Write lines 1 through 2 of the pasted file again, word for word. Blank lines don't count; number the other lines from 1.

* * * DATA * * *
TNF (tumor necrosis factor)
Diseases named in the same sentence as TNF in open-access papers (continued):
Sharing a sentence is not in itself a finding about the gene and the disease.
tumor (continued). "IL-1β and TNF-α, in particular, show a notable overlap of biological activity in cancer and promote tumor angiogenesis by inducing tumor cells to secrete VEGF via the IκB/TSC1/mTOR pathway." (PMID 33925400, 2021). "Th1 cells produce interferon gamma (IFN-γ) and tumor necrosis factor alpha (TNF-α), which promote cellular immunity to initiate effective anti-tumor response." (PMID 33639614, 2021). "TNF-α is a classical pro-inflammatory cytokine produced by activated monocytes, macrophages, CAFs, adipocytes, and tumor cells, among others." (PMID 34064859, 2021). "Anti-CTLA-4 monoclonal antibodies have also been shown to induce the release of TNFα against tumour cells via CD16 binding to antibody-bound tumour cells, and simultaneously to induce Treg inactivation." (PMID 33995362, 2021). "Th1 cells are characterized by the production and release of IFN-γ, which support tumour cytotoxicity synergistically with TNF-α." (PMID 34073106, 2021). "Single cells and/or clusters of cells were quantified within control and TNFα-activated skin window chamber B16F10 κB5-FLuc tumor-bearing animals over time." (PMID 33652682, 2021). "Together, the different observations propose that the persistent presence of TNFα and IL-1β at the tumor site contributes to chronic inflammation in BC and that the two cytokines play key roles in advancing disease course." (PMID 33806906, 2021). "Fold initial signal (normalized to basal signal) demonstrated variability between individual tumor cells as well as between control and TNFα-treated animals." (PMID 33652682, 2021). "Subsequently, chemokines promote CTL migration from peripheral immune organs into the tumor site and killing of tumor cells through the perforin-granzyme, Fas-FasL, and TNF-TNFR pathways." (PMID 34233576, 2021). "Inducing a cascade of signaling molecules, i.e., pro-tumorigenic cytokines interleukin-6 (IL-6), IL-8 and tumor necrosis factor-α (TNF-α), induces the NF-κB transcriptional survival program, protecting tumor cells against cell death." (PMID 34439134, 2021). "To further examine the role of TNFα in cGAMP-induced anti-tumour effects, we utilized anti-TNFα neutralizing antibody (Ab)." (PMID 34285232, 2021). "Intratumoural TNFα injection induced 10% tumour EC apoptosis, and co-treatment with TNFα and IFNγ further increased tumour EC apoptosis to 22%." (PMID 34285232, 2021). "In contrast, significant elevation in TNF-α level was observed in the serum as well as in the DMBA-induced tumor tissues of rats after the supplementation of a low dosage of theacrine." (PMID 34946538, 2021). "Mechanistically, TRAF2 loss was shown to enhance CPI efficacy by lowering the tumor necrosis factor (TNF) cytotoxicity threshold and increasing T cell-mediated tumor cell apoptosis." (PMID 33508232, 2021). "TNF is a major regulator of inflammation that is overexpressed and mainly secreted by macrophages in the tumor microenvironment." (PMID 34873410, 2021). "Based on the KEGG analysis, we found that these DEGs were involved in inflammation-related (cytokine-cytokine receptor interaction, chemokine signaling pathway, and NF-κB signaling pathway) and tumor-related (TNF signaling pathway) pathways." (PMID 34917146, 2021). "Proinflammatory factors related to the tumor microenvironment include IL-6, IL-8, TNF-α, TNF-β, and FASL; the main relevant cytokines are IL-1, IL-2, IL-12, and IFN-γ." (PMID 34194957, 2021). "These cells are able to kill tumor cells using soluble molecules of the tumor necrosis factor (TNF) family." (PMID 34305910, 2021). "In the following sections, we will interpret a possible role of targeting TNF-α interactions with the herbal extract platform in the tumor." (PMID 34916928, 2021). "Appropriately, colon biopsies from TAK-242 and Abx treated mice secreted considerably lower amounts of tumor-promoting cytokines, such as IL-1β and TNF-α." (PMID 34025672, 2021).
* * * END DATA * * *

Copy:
TNF (tumor necrosis factor)
Diseases named in the same sentence as TNF in open-access papers (continued):